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Digital impact

Words:
Dale Sinclair

Technology and its effect on all our lives won’t bypass the workplace. We need to be ready for radical change

New business models, driven by the digital era, are changing the world around us and will influence the jobs and skills required in the future. The architect’s role touches on many parties and it is essential that we understand and plan for these changes. 

In January the World Economic Forum (WEF) published ‘The Future of Jobs’. The report builds on the hypothesis that we are entering the fourth Industrial Revolution, where artificial intelligence, big data, the internet of things, robotics, nano­technology, 3D printing and many other topics will radically alter employment patterns and the skills required. This theory is solidifying and the data provides an increasingly consistent story about the new jobs landscape. 

In relation to the design professions, the report concludes that more jobs will be needed in architecture and engineering. This aligns with a recent Oxford University study that highlighted that the core roles of design professionals (architecture and engineering) were resilient to computerisation.

To underline the pace and breadth of change the report quotes one popular estimate that suggests that 65% of today’s primary school children will end up in jobs that don’t yet exist. The report is intended as a call to action and we should react to it. 

One popular estimate suggests that 65% of today’s primary school children will end up in jobs that don’t yet exist

The biggest losses in the future – office and administrative roles and management – or the biggest gains – business and financial operations – might affect society as a whole rather than the design process per se. We need to consider the second and third areas of job losses, in manufacturing and production and in construction and extraction, before the clues to the future are revealed. Do these changes define the point where construction moves to the on-site assembly of offsite manufactured components on a large scale? Will we need to reconsider radical changes to stages 4 and 5 of the RIBA Plan of Work?

A different place to work

The biggest trend affecting business models is predicted to be the ‘changing nature of work, flexible work’, which suggests that architectural practices will need to respond to a different office environment in order to grow and succeed. This trend is followed by processing power, big data and mobile internet/cloud technology. It’s harder to picture what impact these trends might have on the design process, although the proliferation of articles on virtual reality give an indication.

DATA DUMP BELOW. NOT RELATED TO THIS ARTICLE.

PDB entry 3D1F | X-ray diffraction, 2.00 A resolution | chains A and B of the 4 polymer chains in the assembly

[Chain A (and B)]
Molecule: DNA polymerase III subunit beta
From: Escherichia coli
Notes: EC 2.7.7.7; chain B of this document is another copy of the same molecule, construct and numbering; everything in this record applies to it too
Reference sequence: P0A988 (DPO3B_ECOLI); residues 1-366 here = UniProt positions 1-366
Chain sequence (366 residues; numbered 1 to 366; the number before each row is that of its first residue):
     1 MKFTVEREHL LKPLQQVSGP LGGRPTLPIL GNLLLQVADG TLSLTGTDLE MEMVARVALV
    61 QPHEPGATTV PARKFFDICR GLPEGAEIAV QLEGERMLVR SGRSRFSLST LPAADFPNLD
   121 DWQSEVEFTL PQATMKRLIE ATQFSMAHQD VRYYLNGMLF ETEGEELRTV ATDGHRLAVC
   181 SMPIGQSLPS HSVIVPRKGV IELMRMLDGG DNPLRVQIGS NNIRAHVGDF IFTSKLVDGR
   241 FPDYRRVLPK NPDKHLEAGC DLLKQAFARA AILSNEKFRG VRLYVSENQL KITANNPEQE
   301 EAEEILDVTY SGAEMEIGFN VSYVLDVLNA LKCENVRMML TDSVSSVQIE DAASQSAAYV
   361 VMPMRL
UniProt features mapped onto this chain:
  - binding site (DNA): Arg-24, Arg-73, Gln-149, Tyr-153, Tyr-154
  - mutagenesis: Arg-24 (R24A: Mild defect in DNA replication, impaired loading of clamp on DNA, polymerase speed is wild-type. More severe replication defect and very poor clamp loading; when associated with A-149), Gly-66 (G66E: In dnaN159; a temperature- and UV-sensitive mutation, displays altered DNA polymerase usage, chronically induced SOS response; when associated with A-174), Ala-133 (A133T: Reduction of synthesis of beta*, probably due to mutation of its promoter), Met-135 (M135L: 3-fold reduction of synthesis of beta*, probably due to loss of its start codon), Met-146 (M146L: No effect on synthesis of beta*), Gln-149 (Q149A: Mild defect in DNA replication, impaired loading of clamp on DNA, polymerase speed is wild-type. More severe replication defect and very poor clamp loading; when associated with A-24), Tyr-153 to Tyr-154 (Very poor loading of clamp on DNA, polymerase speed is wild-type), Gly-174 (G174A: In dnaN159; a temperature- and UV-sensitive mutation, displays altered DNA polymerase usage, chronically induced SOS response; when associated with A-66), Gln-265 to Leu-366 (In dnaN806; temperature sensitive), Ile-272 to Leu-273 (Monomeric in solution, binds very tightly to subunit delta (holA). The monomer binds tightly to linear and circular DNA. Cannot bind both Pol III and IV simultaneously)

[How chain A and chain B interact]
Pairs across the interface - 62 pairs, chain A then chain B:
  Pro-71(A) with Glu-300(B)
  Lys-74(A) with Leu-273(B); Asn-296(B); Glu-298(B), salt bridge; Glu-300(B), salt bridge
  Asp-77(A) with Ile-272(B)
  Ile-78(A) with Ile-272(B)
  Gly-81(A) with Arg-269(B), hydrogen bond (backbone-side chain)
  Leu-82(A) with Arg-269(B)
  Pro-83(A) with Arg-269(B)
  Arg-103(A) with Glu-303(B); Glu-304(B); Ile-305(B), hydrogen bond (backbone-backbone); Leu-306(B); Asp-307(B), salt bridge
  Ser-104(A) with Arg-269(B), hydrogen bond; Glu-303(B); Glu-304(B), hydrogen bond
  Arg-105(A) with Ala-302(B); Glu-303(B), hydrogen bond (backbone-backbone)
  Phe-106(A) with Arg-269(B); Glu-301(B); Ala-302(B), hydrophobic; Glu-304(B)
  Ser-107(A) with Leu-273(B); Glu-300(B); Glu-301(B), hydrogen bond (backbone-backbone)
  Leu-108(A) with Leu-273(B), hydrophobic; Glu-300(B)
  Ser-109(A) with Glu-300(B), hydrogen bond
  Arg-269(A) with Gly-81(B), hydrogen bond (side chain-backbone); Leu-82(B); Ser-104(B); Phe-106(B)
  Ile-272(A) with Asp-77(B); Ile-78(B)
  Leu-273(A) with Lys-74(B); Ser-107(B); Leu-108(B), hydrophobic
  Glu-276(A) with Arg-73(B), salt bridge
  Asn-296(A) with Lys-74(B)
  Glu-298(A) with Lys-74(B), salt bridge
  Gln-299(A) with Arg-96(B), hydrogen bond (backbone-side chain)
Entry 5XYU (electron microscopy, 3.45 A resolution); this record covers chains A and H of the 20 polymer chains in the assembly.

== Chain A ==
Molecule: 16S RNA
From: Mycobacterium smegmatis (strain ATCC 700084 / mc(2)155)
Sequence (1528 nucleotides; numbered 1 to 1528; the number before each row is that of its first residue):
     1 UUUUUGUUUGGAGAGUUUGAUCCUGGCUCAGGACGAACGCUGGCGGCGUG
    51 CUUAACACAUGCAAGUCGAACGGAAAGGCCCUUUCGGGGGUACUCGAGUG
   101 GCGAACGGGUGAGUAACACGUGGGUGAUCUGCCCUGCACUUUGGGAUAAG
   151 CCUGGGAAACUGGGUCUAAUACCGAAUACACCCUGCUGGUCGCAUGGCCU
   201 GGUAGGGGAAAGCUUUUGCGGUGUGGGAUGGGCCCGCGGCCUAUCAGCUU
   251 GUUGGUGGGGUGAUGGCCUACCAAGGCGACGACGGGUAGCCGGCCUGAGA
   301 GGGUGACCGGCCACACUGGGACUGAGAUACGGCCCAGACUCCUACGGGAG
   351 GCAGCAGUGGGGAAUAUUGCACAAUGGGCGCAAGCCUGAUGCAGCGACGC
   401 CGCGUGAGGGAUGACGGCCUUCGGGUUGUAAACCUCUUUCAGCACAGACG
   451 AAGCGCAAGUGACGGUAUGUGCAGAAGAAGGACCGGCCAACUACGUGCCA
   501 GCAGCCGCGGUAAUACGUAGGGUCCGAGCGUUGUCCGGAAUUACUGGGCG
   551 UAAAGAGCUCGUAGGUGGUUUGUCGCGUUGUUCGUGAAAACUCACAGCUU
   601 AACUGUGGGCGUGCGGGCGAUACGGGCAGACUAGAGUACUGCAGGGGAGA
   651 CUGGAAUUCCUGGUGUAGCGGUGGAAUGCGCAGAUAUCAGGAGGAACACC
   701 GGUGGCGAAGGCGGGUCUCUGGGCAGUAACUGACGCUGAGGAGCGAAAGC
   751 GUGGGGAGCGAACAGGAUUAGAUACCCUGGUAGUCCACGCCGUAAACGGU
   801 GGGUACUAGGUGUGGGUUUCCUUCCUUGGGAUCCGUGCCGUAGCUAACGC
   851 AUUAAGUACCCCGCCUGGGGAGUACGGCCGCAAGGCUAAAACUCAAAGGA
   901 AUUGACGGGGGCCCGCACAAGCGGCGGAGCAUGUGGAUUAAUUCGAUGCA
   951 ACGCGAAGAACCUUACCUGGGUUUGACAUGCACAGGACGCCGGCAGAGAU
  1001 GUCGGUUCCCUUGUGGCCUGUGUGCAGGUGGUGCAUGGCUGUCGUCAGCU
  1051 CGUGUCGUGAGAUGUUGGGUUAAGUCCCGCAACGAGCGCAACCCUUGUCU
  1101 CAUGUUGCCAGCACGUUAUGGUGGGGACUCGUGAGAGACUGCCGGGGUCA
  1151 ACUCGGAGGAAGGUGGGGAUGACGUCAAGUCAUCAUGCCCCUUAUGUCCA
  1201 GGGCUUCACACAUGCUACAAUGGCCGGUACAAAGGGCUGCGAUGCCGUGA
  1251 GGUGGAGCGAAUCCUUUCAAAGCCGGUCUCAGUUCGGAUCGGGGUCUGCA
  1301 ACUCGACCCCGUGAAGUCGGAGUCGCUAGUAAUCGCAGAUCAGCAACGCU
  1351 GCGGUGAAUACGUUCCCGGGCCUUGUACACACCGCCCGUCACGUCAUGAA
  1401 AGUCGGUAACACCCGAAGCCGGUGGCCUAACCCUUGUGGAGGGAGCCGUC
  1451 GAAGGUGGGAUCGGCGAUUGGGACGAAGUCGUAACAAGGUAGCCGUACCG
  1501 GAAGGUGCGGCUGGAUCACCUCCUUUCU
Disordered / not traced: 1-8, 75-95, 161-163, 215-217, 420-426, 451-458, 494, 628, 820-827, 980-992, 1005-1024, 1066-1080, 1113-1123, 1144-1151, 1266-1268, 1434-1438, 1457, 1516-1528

The report considers the gender gaps and the importance of increased diversity in the workplace – highlighting, for example, strategies for women’s workforce integration including ‘promote work-life balance’, ‘setting targets and measure progress’ and ‘development and leadership training of women’. 

Of greatest interest to the RIBA is the section which highlights that the biggest barriers to change are insufficient understanding of disruptive changes (51%) and resource constraints (50%). These suggest that getting across the nature of likely changes and the speeds of these changes should be a core goal of the RIBA and practice leaders. 

While demand for skills such as cognitive abilities or social skills will remain high, some of requirements will differ. CPD will need to shift emphasis as whole life learning gains momentum and we discover that we all need to get upskilled and/or reskilled for this new world. Funding new learning outcomes will not be easy. Practices will need to make significant ‘leaps of faith’ to invest in upskilling their staff before the benefits have been gained. Individuals will also need to take a more proactive approach.

In summary, it is comforting to be reassured that the creative process will remain robust to computerisation, but we all need to be alert to the significant changes facing roles that wrap around the design process – and how this will alter the DNA of design and project teams. 


Dale Sinclair is director of technical practice, architecture, at Aecom

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